Report Ties Building Products to Asthma


Paints, flooring, carpets, insulation and other building products formulated with asthma-causing chemicals should be avoided to slow the growing “epidemic” of the chronic inflammatory lung condition, a new report suggests.

Addressing sources of the disease is key to its prevention, the Healthy Building Network advises. And a number of those sources, the organization says, are building products.

Full Disclosure Required: A Strategy to Prevent Asthma through Building Product Selection,” released Wednesday (Dec. 11), identifies many building materials that are linked to the development of asthma.

HBN says that building occupants can be exposed to 20 asthmagens commonly found in these products.

According to the 44-page report, chronic asthma affects 26 million people in the U.S., including eight million children. Factoring in medical costs, lost school and work days, and early deaths, the condition costs the U.S. more than $50 billion annually, the report says.

Screening and Avoidance

The report focuses on screening building-product contents for asthmagens and avoiding those products as strategies to prevention.

“Building owners, landlords, interior designers and architects can use the Pharos Building Product Library to identify products that do not contain top-priority asthmagens,” the report says.

HBN developed the Pharos Building Product Library in 2009. The online disclosure tool includes known ingredients of more than 1,300 building products. The library is used by more than 300 companies, including architecture firms such as HKS and Perkins + Will.

asthma inhaler

Chronic asthma affects 26 million people in the U.S., including eight million children, the report says.

As part of the research for the new report, HBN said it identified 38 asthmagens used in building materials listed in Pharos.

The researchers identified 12 additional chemicals by examining emerging evidence for further research and prioritization.

20 Top-Priority Chemicals

However, of the 50 chemicals identified, only 20 were found to have “exposure pathways that impact building occupants through product installation and/or normal use,” according to current scientific and government literature relied on by the researchers.

“These substances, and the products that use them, may be more significant and less controlled factors in the development of asthma than previously understood,” the report warns.

“However, with this and further research, in many cases it will be possible to reduce and possibly eliminate these chemicals from the built environment as part of a comprehensive asthma prevention strategy.”

The 20 top-priority asthmagens in nine chemical groups were identified as:

  • Acid anhydrides (two types)
  • Acrylates (four types)
  • Ammonium hydroxide
  • Bisphenol A Diglycidyl Ether (BADGE)
  • Ethanolamines (three types)
  • Formaldehyde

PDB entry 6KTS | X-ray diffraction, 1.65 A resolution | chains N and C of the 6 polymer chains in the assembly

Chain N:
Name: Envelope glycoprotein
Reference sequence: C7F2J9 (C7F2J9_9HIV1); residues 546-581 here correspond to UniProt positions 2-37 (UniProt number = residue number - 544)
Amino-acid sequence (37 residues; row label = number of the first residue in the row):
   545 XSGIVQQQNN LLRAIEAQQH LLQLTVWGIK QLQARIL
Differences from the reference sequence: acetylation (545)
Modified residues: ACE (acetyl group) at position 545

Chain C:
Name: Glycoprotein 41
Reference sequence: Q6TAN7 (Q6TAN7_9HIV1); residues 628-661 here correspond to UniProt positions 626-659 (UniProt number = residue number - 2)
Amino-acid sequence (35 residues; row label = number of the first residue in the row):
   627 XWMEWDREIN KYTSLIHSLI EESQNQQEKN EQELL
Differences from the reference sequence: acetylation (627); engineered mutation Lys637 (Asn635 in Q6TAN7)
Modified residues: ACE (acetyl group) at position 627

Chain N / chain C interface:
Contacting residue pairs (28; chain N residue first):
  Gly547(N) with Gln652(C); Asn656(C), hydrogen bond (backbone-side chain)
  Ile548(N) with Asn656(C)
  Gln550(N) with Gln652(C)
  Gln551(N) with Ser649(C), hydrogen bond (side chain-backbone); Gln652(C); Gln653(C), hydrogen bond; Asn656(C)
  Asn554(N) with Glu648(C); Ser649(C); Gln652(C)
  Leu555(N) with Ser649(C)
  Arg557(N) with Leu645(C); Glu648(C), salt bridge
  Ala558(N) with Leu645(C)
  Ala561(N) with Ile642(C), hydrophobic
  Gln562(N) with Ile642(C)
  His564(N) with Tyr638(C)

• Isocyanates (six types)
  • Polyfunctional aziridine
  • Styrene

These chemicals are reportedly found in foam insulation, paints, adhesives, floors, carpets and many other interior materials that occupants routinely contact, by touch or inhalation.

Increasing Research

The report also recommends increasing research to understand how building material chemicals may fuel the rising asthma epidemic and to create safer alternatives to asthmagens.

“Environmental, public health, public housing, and other agencies should intensify efforts to identify and prevent avoidable exposures to asthmagens in homes, schools, hospitals and public spaces,” the report says.

The report "underscores the need to provide thorough research to identify the safest materials to use in buildings, particularly homes for families," said Yianice Hernandez, director of Enterprise Green Communities, a national initiative of the nonprofit Enterprise Community Partners, of Columbia, MD.

“Housing has been legendary for hazards, including other toxic threats such as lead in paint," said Hernandez. "Now, people who design affordable housing need to pay close attention to materials with chemicals that can trigger asthma and other illness, particularly in children and people who are most vulnerable.”


Public health, public housing and other agencies are urged to intensify efforts to identify and prevent avoidable exposures to asthmagens in homes and schools.

Hernandez oversees Enterprise Community Partners' comprehensive research and evaluation of the economic, environmental and health benefits of green affordable housing.

Discovering Alternatives

The report also suggests that manufacturers work with green chemistry experts to identify and develop suitable alternatives to asthmagens in building products.

Finally, the report says, indoor air quality certifications and building rating systems should incorporate protocols and modifications to address asthma.

“When people doubt that we can improve health outcomes, we’re going to show them the drawers of unused asthma inhalers in green schools,” the report said, quoting Rick Fedrizzi, USGBC president and CEO.

Similar Report

The new report follows a study published in August 2012 linking hundreds of building substances to asthma.

New York-based Perkins + Will, an international architecture and design firm, completed the study, “Healthy Environments: A Compilation of Substances Linked to Asthma,” for the National Institutes of Health.

That report identifies 374 substances found in building products and materials that are known asthmagens and asthma triggers. The list includes 75 substances found in paints and adhesives commonly used in indoor environments.


Tagged categories: Architects; Coatings Technology; Construction chemicals; Contractors; Green building; Health and safety; Indoor air quality; Insulation; Painters; Specifiers

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